This has led to vast hordes of women taking to the streets where they have been burning the hijabs and throwing them on the ground, or cutting off their hair. Needless to say, this has been seen as their insignia for resistance ever since the protests began- and individuals all over the world have been in support of the actions of the women activists. In fact, the support has been so vociferous that #HairForFreedom has been trending on social media, with politicians, celebrities, and campaigners joining in in large groups. A video was recently posted on Instagram where over 50 high-profile actors and musicians in France cut their hair off in solidarity. This group also included big stalwarts like Marion Cotillard, Isabelle Huppert, Angele, Isabelle Adjani, and Juliette Binoche. The video was captioned by Binoche as “for freedom.” 

From Celebrities to Politicians- The Protests Have Gained Worldwide Recognition

The movement also attracted the attention of several politicians. Abir Al-Sahlani, the MEP in Sweden, cut her hair at the European Parliament held in Strasbourg. The politico cut her hair off before her fellow MEPs and stated that until the Middle Eastern country was free, the fury that the women had would simply be overpowering their oppressors. She concluded her speech by saying, “Jin, Jiyan, Azadi’- which is Kurdish for “Woman, Life, Freedom.”

On October 6th, Elika Ashoori also cut her hair on ITV’s Lorraine, which was watched live by the audience. For those unaware. Ashoori is the daughter of Anoosheh Ashoori, who had been incarcerated and subsequently released from an Iranian prison in March. Elika stated that she had on herself a pair of scissors that she would use to show her solidarity towards the people in Iran. She would cut her hair off to highlight the bravery of the people in the country- who were braving certain persecution and death every day by protesting the regime. Ashoori also called for world governments to impose multiple sanctions on the country, and stop trading with it.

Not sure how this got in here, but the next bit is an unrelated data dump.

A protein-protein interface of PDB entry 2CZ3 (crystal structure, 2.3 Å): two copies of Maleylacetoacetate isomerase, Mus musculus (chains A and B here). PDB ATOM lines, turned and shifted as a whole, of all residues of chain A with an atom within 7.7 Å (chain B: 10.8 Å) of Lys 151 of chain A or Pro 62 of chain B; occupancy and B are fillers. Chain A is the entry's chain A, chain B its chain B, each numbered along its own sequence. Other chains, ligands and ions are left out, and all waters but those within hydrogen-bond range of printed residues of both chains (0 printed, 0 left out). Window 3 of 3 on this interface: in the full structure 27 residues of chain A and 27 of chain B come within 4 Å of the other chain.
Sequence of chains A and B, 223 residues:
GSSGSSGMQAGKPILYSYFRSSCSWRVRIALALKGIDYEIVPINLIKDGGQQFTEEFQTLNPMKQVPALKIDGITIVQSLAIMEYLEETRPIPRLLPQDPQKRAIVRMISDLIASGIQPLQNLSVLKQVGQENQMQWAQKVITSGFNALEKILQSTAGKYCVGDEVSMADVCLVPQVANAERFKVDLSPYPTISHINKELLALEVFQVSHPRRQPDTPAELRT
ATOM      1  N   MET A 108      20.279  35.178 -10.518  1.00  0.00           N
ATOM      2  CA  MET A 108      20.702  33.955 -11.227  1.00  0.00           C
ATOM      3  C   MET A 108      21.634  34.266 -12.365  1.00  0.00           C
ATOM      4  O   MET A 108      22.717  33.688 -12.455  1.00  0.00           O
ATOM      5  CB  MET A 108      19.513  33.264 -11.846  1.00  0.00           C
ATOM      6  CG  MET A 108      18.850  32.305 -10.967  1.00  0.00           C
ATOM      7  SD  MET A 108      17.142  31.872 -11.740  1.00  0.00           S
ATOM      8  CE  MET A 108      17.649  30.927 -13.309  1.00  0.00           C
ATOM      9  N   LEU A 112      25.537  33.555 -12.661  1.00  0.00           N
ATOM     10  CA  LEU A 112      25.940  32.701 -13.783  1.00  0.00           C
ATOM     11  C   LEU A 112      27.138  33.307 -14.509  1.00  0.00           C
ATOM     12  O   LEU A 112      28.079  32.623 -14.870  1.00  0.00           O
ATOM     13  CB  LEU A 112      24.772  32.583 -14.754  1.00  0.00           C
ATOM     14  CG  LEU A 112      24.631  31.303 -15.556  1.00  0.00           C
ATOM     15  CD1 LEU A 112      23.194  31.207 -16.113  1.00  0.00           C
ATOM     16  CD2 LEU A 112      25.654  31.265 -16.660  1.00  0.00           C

Elika Ashoori also believes that people have become desensitized to the pain and suffering that people in the Middle East go through. Speaking at Lorraine, she commented that people should not be normalizing the pain that is quite visible for everyone to see. Rather, people all over the world need to be angry at what is happening to humanity. They also need to open their eyes and realize that what is happening to the women in Iran right now could easily happen in their own country. Along with politicians and other women celebrities, even men have decided to participate in solidarity. Chan Handpan, a TikTok user from France, recently filmed a video of himself cutting his hair which he claimed to be in solidarity with Iranian women. 

In the midst of all the protests, the Guidance Patrol- or the morality police has been levying severe crackdowns on the citizens. Wherever Iranian women have been burning their hijabs on the streets, the Police have been mercilessly persecuting or executing people that they think to be rebellious. Several Human Rights organizations have claimed that hundreds have died already from police brutality. On October 4th, a 16-year-old girl Nika Shakrami was killed. While the police stated that she had fallen from the roof, many onlookers and a post-mortem report claimed that she had been subjected to blunt force trauma.

Image credit: Ideophagous, CC BY-SA 4.0, via Wikimedia Commons